October 12, 2016

Image of a farmer on a farm. Monsanto's response to the Monsanto Tribunal.

For The Record: The mock tribunal distracts from real dialogue on the world’s food and agriculture needs and the full realization of human rights.

To people interested in food, the environment and biodiversity, human rights, and Monsanto,

In growing our food, farmers face some tough challenges as the world’s population continues to grow. We work daily to provide farmers with a broad range of solutions so they can have better harvests while making land, water and other natural resources go further, and make a more balanced plate of food more accessible for everyone.

To address these ever increasing challenges collaboratively and advance our commitment to human rights, we welcome a genuine constructive conversation with diverse ideas and perspectives about food and farming. These conversations are badly needed to help find sustainable solutions to those challenges.

Recently, there has been some discussion fuelled by a select group of campaign groups planning to stage a “Monsanto Tribunal” at a local university in the city of The Hague, Netherlands, in mid-October 2016. The organisers say this event – which alleges offenses against nature and humanity – is designed to engage and educate society. But this is not a real dialogue. It is a staged event, a mock trial where anti-agriculture technology and anti-Monsanto critics play organisers, judge and jury, and where the outcome is pre-determined.

As this is a stunt staged and supported by the International Foundation for Organic Agriculture (IFOAM) – an umbrella organisation of organic farming organisations, and their associates such as Navdanya and others who are fundamentally opposed to modern agriculture – we will not participate.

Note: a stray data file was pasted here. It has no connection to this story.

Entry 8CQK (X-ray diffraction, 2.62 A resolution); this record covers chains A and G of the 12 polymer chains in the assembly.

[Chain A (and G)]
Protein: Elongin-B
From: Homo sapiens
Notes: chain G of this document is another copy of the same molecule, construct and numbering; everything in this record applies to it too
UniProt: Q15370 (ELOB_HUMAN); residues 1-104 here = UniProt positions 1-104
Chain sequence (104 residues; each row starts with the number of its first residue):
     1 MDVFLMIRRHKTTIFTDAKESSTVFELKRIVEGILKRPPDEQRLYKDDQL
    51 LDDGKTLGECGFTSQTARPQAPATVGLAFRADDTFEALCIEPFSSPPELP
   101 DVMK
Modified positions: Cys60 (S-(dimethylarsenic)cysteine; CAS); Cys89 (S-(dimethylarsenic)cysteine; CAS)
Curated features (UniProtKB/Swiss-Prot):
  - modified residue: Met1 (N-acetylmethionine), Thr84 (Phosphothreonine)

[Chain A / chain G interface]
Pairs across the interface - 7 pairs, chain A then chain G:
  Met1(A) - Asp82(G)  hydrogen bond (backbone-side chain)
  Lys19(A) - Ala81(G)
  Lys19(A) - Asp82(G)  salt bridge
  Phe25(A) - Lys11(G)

We will continue to engage with and address concerns and questions of those who are genuinely interested in who we are and what we do.  For the record, here is where we stand on transparency, the human rights to food, health and a safe environment, and sustainable food production.

We have pledged to listen more, to consider our actions and their impact broadly, and to lead responsibly. We realise consumers, farmers, and the food and agricultural industry each have a stake in how crops are grown and food is produced. We strive to be transparent about what we do, the science that supports our research and product innovation, and the peer-reviewed, proven safety records of our products.

We are committed to the protection and advancement of human rights. Our company’s human rights policy, which has been in place for more than a decade, is guided by the Universal Declaration of Human Rights, and the International Labour Organisation’s Declaration on Fundamental Principles and Rights at Work. The ‘Protect, Respect and Remedy’ framework of the U.N. Guiding Principles for Business and Human Rights is the basis for our on-going efforts to advance human rights.

We believe in the coexistence of all types of farming practices, and in farmers’ individual freedom to choose the production method that makes most sense for their goals – be that growing crops using conventional methods, or with genetically-modified seeds and other modern techniques, or by following organic practices.

We help farmers mitigate and adapt to climate change. Our products and services help farmers to use data science to grow food in a more sustainable and carbon-neutral way.  We have made commitments and taken actions to enhance honey bee health; create a healthier ecosystem for monarch butterflies; and help rural communities preserve their forest-farm ecosystem, prevent illegal deforestation and protect local species.